Blackard, a 20-year Dallas body sculptor and personal trainer, has to get creative to make sessions as entertaining and results-oriented as possible. He brings in free weights, bands, balls, tubes, steps, and a small bench, among other pieces of equipment.

“If they don’t have anything, it’s okay,” Blackard says. “I’ll bring everything. Sometimes I’d love to have pressing machines, but that’s what’s going to challenge me to come up with something.” When the weather cooperates, he and his clients head outside, where backyards and front steps come in handy, especially for leg work such as lunges.

While gym-only trainers say there are disadvantages to exercising at home—mainly space restraints and equipment limitations—Korngiebel says their personalized workouts can actually be more efficient. “It is more of a functional way of approaching exercise, moving the body in the way it naturally moves,” he says. “You don’t need heavy weights in the gym; you need things like rubber for resistance. It’s actually better for you because the weight goes on gently. As the women get stronger, the weights get heavier. It’s an overall toning and trimming, weight-loss kind of work out.”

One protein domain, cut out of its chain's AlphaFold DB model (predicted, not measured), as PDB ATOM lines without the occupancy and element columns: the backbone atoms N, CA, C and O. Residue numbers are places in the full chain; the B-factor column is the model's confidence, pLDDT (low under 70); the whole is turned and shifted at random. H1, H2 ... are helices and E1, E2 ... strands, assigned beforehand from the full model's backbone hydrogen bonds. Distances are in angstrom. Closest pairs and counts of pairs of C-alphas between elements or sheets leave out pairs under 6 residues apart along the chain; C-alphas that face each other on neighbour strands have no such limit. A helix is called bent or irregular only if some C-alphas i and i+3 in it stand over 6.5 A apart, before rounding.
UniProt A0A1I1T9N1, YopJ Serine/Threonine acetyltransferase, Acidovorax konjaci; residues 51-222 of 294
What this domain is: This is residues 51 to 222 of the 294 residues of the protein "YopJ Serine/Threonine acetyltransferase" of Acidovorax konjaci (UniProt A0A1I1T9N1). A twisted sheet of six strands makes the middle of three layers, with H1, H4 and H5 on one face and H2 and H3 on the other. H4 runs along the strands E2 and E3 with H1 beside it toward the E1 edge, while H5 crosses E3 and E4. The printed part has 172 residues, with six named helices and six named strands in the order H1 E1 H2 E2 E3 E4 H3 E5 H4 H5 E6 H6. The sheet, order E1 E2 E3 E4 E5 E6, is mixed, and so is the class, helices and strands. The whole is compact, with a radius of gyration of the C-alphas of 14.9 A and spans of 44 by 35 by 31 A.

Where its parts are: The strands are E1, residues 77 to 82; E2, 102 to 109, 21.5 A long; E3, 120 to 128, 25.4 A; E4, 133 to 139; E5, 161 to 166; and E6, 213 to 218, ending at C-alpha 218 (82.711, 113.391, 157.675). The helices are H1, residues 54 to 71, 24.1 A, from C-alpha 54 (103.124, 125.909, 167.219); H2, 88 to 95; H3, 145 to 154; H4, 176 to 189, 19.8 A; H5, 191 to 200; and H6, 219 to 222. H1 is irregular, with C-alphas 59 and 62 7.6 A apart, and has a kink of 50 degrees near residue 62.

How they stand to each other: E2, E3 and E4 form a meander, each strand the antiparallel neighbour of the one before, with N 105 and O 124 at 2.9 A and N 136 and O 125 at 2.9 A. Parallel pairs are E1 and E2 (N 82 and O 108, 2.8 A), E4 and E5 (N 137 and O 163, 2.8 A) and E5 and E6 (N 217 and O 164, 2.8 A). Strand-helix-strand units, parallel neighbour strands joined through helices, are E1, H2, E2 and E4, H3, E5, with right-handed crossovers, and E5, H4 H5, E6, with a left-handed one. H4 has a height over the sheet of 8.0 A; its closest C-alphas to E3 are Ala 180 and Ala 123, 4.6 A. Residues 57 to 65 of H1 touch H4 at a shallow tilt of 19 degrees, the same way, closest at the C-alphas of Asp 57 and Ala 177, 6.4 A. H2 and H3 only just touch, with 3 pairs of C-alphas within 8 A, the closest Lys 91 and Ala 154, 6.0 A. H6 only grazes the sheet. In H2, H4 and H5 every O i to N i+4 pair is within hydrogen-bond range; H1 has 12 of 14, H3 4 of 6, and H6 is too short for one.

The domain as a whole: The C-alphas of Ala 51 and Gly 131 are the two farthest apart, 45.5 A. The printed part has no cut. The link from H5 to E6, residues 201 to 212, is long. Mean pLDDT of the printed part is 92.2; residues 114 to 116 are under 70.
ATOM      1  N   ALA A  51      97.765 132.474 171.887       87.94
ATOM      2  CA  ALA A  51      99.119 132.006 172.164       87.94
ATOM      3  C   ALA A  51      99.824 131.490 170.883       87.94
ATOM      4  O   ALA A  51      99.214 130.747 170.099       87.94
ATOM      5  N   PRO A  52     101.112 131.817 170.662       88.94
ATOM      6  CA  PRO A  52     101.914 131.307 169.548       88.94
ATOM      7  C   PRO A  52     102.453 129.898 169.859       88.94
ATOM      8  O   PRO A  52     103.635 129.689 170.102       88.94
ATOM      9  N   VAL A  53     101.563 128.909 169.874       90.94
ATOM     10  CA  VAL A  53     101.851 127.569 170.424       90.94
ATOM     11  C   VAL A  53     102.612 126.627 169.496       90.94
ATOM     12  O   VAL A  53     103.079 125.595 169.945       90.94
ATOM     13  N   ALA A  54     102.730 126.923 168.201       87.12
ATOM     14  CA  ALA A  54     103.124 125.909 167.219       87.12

Blackard keeps his clients in shape by doing a series of constant movements, such as presses, push-ups, dumbbell curls, and squats. “I love changing things up,” he says. “It keeps the muscles guessing.”

His clients have seen results.  “I’ve got biceps now,” says Sally Roberts. “Tony has really bulked up. Todd always changes it up. He’s always prepared, has different routines and things to do. I say, ‘Do you just stay awake at night dreaming up ways to torture us?’”